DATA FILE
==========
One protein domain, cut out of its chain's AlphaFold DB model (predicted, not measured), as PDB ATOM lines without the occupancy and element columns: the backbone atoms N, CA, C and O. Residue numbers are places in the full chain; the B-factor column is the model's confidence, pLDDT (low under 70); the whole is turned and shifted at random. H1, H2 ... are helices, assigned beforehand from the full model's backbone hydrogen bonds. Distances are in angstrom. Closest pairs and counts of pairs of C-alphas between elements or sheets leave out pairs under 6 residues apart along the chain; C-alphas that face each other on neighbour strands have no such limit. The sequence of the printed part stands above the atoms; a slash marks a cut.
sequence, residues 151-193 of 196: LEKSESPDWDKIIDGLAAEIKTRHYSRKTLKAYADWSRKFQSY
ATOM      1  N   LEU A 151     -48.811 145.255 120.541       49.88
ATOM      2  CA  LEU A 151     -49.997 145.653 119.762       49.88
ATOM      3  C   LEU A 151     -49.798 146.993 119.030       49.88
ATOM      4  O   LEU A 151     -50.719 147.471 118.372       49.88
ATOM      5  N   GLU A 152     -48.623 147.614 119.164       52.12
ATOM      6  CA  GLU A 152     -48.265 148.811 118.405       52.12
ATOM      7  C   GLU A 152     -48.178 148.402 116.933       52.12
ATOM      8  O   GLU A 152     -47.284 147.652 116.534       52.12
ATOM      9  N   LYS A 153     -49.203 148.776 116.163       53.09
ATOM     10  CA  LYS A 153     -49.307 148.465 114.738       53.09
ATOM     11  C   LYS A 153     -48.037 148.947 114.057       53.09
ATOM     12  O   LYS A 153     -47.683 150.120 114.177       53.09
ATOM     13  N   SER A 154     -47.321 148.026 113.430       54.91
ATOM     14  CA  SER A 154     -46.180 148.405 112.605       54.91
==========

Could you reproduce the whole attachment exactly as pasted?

One protein domain, cut out of its chain's AlphaFold DB model (predicted, not measured), as PDB ATOM lines without the occupancy and element columns: the backbone atoms N, CA, C and O. Residue numbers are places in the full chain; the B-factor column is the model's confidence, pLDDT (low under 70); the whole is turned and shifted at random. H1, H2 ... are helices, assigned beforehand from the full model's backbone hydrogen bonds. Distances are in angstrom. Closest pairs and counts of pairs of C-alphas between elements or sheets leave out pairs under 6 residues apart along the chain; C-alphas that face each other on neighbour strands have no such limit. The sequence of the printed part stands above the atoms; a slash marks a cut.
sequence, residues 151-193 of 196: LEKSESPDWDKIIDGLAAEIKTRHYSRKTLKAYADWSRKFQSY
ATOM      1  N   LEU A 151     -48.811 145.255 120.541       49.88
ATOM      2  CA  LEU A 151     -49.997 145.653 119.762       49.88
ATOM      3  C   LEU A 151     -49.798 146.993 119.030       49.88
ATOM      4  O   LEU A 151     -50.719 147.471 118.372       49.88
ATOM      5  N   GLU A 152     -48.623 147.614 119.164       52.12
ATOM      6  CA  GLU A 152     -48.265 148.811 118.405       52.12
ATOM      7  C   GLU A 152     -48.178 148.402 116.933       52.12
ATOM      8  O   GLU A 152     -47.284 147.652 116.534       52.12
ATOM      9  N   LYS A 153     -49.203 148.776 116.163       53.09
ATOM     10  CA  LYS A 153     -49.307 148.465 114.738       53.09
ATOM     11  C   LYS A 153     -48.037 148.947 114.057       53.09
ATOM     12  O   LYS A 153     -47.683 150.120 114.177       53.09
ATOM     13  N   SER A 154     -47.321 148.026 113.430       54.91
ATOM     14  CA  SER A 154     -46.180 148.405 112.605       54.91